Making School Lunches Healthier with Home Town Farms
Fighting childhood obesity, helping schools save money, and saving the planet with Ecopreneur Dan Gibbs
Apr 21, 2011 12:34 PM ET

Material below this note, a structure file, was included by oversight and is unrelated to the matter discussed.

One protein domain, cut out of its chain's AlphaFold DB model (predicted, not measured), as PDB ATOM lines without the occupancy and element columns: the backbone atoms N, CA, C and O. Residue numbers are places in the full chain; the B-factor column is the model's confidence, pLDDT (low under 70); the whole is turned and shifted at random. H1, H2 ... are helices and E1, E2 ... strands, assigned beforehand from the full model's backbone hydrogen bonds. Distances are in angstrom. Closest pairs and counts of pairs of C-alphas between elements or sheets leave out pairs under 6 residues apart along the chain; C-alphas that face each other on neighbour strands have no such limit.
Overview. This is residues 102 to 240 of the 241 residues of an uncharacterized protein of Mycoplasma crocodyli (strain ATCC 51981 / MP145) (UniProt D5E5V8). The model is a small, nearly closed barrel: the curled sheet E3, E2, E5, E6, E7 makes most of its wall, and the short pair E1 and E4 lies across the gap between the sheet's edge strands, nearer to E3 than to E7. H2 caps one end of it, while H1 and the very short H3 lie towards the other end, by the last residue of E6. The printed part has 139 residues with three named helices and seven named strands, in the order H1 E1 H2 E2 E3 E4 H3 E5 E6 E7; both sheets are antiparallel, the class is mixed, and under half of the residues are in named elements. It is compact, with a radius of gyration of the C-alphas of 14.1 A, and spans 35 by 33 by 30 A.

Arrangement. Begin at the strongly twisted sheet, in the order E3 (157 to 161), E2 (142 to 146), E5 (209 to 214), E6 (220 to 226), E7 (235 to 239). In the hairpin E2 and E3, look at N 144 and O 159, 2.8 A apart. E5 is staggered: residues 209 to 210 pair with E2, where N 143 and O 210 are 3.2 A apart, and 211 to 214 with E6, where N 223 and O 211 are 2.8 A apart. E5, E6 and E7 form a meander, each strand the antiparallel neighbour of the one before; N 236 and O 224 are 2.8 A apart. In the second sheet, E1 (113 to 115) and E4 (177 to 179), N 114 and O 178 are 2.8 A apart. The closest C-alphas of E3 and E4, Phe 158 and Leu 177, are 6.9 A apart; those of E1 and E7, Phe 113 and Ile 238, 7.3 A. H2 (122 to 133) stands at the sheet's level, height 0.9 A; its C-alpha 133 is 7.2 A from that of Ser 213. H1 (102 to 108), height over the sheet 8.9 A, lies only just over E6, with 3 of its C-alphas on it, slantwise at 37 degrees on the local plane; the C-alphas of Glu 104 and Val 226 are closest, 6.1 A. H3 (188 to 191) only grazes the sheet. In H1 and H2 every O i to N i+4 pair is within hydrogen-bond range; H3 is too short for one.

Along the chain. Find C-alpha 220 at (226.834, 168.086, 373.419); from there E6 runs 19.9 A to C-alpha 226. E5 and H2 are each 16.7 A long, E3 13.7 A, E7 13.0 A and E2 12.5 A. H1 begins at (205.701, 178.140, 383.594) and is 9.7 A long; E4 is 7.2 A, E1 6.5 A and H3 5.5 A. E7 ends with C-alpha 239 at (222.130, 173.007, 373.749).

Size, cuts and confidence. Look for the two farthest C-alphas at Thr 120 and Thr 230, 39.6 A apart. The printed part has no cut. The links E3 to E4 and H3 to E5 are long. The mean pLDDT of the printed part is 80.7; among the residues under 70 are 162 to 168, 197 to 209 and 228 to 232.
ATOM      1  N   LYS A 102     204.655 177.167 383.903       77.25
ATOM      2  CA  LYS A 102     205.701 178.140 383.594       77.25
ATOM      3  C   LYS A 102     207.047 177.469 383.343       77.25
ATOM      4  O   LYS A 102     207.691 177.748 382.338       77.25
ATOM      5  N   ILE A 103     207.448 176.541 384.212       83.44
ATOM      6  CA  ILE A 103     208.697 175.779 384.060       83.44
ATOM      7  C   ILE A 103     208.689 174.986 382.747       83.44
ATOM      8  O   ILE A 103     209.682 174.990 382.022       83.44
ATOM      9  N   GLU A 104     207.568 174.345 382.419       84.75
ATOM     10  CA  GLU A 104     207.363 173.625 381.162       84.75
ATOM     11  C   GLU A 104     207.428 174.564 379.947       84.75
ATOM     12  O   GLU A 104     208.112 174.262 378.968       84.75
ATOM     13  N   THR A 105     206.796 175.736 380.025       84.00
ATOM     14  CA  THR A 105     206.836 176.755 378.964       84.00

Originally posted at EcopreneuristChildhood obesity is on the rise, and having a healthy school lunch is one way to fight this problem. While many schools are working to improve their lunch programs, it’s not uncommon still to see pre-packaged and unhealthy foods piled on plates with not a fresh fruit or vegetable anywhere in sight. Changing how kids eat is one of the most effective ways to improve their health, which is why school lunches are getting so much attention these days from people like Michelle Obama and chef Jamie Oliver, and why Congress passed the Healthy, Hunger-Free Kids Act in December 2010. As the founder and CEO of Home Town Farms, ecopreneur Dan Gibbs has a vision that can help, getting school lunches and our kids back on the right track. Home Town Farms is a pioneer in the development of vertical, organic, urban farming as the solution to many of the problems stemming from how we grow and eat food. Growing plants upright in urban greenhouses might seem unusual, but the method produces several advantages compared to conventional agriculture. By growing crops like tomatoes, cucumbers, or beans this way, they can boost productivity six to eight fold, growing more food in less space. Growing food with such a high productivity method means it can be done in the urban and suburban areas where land is at a premium. These methods reduce water use by 85%, reduce fertilizer use by 80%, and reduce land use by 70%, all of which means it costs less to grow food using their method. And that means you can give kids fresh healthy food for lunch that will cost less than the bad food they’re eating today. It’s hard to argue with numbers like that. Another problem with our food is the vast distance it often journeys before getting to our plate, thousands of miles in some cases. Home Town Farms moves food production back to where food is used in cities, saving 90% of the fuel costs normally involved in distribution and eliminating the need for picking food far too early and trucking it thousands of miles. The result is fresh, healthy, and low cost food that can be grown where it used, close to schools for example. “We have a real solution for schools across the country that will drastically reduce the cost of food for schools, and provide the kids with healthier and larger selection of fresh vegetables and berries,” says Gibbs. “It also provides a substantial amount of cash for schools that can be used any way the school decides. This is a win for the kids, our schools and the environment.” One of the projects Gibbs and Home Town Farms are developing right now is in collaboration with the Encinitas Union School District, in San Diego. The District is exploring a plan that would use five acres of District property for vertical farming. The produce grown would be used to supplement the school lunch program. District superintendent, Dr. Tim Baird is a big supporter of the concept. “A project like this will guarantee for schools a steady supply of the highest quality fruits and vegetables at lower prices than is possible anywhere else,” said Baird. “The schools benefit because of the money they save on lunches while improving the lunch quality dramatically at the same time. With school budgets tight, there isn’t a school around that wouldn’t love to save money, and doing it while actually improving the lives of their kids and not just slashing budget items is an incredible opportunity.” The school project in Encinitas provides educational opportunities as well. Most kids these days think food comes in a can or a paper bag. They’ve never seen food growing, and the lack of any connection to how their food is grown may contribute to poor food choices in life, because they can’t tell the difference between poor food and “real food”, as Michael Pollan (author of In Defense of Food and The Omnivore’s Dilemma) calls it. With Home Town Farms kids will get better food, schools will get a better budget, and we all get a healthier planet. Sounds good to me. Dan is just starting on his mission to transform school lunches and how we grow and eat food. But with such a powerful concept and with help from all of us, the odds are on his side. You can get in contact with Home Town Farms and Dan Gibbs through their website. Glenn Croston is the author of “75 Green Businesses” and “Starting Green”, helping green businesses to get started and grow.